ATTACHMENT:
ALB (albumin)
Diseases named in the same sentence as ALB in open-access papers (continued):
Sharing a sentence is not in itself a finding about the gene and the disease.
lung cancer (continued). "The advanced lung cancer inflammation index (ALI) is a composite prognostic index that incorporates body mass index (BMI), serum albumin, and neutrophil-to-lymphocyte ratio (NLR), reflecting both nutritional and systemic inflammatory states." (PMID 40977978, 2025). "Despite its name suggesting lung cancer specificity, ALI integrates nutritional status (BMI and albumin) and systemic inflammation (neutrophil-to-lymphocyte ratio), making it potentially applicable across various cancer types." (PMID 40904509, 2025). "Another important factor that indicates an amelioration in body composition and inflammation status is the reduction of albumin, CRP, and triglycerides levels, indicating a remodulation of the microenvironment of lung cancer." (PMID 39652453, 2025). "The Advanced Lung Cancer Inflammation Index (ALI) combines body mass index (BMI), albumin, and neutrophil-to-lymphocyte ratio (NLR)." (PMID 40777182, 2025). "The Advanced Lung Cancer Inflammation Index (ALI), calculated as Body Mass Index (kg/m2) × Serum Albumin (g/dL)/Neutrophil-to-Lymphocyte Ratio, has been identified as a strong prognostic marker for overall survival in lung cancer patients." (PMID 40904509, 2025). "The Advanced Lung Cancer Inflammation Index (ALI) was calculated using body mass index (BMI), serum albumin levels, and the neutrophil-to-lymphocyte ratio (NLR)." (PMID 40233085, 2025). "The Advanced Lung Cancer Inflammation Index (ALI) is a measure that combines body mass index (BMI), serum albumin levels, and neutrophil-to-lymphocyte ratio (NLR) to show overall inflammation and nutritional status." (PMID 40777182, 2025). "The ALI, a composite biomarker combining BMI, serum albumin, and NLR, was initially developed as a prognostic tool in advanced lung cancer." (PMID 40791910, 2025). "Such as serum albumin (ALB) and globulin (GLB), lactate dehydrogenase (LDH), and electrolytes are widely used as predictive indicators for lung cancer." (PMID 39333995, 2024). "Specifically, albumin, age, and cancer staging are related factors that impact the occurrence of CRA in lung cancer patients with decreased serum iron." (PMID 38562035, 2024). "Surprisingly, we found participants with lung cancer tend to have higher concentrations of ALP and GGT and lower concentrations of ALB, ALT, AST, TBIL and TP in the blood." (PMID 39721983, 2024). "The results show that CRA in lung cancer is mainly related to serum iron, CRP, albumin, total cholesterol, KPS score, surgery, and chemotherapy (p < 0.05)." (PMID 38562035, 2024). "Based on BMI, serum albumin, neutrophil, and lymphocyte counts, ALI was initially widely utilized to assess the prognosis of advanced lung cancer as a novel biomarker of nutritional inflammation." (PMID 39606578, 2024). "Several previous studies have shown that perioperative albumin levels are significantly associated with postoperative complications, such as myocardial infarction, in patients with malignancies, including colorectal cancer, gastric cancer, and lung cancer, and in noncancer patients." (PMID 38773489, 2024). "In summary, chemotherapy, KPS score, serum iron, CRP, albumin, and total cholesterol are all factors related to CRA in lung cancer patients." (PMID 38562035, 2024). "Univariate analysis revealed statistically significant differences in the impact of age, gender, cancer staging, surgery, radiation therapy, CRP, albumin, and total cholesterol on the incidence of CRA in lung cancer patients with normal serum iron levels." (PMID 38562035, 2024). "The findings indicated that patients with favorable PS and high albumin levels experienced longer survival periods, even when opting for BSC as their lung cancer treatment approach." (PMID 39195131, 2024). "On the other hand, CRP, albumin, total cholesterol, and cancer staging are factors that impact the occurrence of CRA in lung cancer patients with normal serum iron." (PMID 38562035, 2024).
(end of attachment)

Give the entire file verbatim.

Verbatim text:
ALB (albumin)
Diseases named in the same sentence as ALB in open-access papers (continued):
Sharing a sentence is not in itself a finding about the gene and the disease.
lung cancer (continued). "The advanced lung cancer inflammation index (ALI) is a composite prognostic index that incorporates body mass index (BMI), serum albumin, and neutrophil-to-lymphocyte ratio (NLR), reflecting both nutritional and systemic inflammatory states." (PMID 40977978, 2025). "Despite its name suggesting lung cancer specificity, ALI integrates nutritional status (BMI and albumin) and systemic inflammation (neutrophil-to-lymphocyte ratio), making it potentially applicable across various cancer types." (PMID 40904509, 2025). "Another important factor that indicates an amelioration in body composition and inflammation status is the reduction of albumin, CRP, and triglycerides levels, indicating a remodulation of the microenvironment of lung cancer." (PMID 39652453, 2025). "The Advanced Lung Cancer Inflammation Index (ALI) combines body mass index (BMI), albumin, and neutrophil-to-lymphocyte ratio (NLR)." (PMID 40777182, 2025). "The Advanced Lung Cancer Inflammation Index (ALI), calculated as Body Mass Index (kg/m2) × Serum Albumin (g/dL)/Neutrophil-to-Lymphocyte Ratio, has been identified as a strong prognostic marker for overall survival in lung cancer patients." (PMID 40904509, 2025). "The Advanced Lung Cancer Inflammation Index (ALI) was calculated using body mass index (BMI), serum albumin levels, and the neutrophil-to-lymphocyte ratio (NLR)." (PMID 40233085, 2025). "The Advanced Lung Cancer Inflammation Index (ALI) is a measure that combines body mass index (BMI), serum albumin levels, and neutrophil-to-lymphocyte ratio (NLR) to show overall inflammation and nutritional status." (PMID 40777182, 2025). "The ALI, a composite biomarker combining BMI, serum albumin, and NLR, was initially developed as a prognostic tool in advanced lung cancer." (PMID 40791910, 2025). "Such as serum albumin (ALB) and globulin (GLB), lactate dehydrogenase (LDH), and electrolytes are widely used as predictive indicators for lung cancer." (PMID 39333995, 2024). "Specifically, albumin, age, and cancer staging are related factors that impact the occurrence of CRA in lung cancer patients with decreased serum iron." (PMID 38562035, 2024). "Surprisingly, we found participants with lung cancer tend to have higher concentrations of ALP and GGT and lower concentrations of ALB, ALT, AST, TBIL and TP in the blood." (PMID 39721983, 2024). "The results show that CRA in lung cancer is mainly related to serum iron, CRP, albumin, total cholesterol, KPS score, surgery, and chemotherapy (p < 0.05)." (PMID 38562035, 2024). "Based on BMI, serum albumin, neutrophil, and lymphocyte counts, ALI was initially widely utilized to assess the prognosis of advanced lung cancer as a novel biomarker of nutritional inflammation." (PMID 39606578, 2024). "Several previous studies have shown that perioperative albumin levels are significantly associated with postoperative complications, such as myocardial infarction, in patients with malignancies, including colorectal cancer, gastric cancer, and lung cancer, and in noncancer patients." (PMID 38773489, 2024). "In summary, chemotherapy, KPS score, serum iron, CRP, albumin, and total cholesterol are all factors related to CRA in lung cancer patients." (PMID 38562035, 2024). "Univariate analysis revealed statistically significant differences in the impact of age, gender, cancer staging, surgery, radiation therapy, CRP, albumin, and total cholesterol on the incidence of CRA in lung cancer patients with normal serum iron levels." (PMID 38562035, 2024). "The findings indicated that patients with favorable PS and high albumin levels experienced longer survival periods, even when opting for BSC as their lung cancer treatment approach." (PMID 39195131, 2024). "On the other hand, CRP, albumin, total cholesterol, and cancer staging are factors that impact the occurrence of CRA in lung cancer patients with normal serum iron." (PMID 38562035, 2024).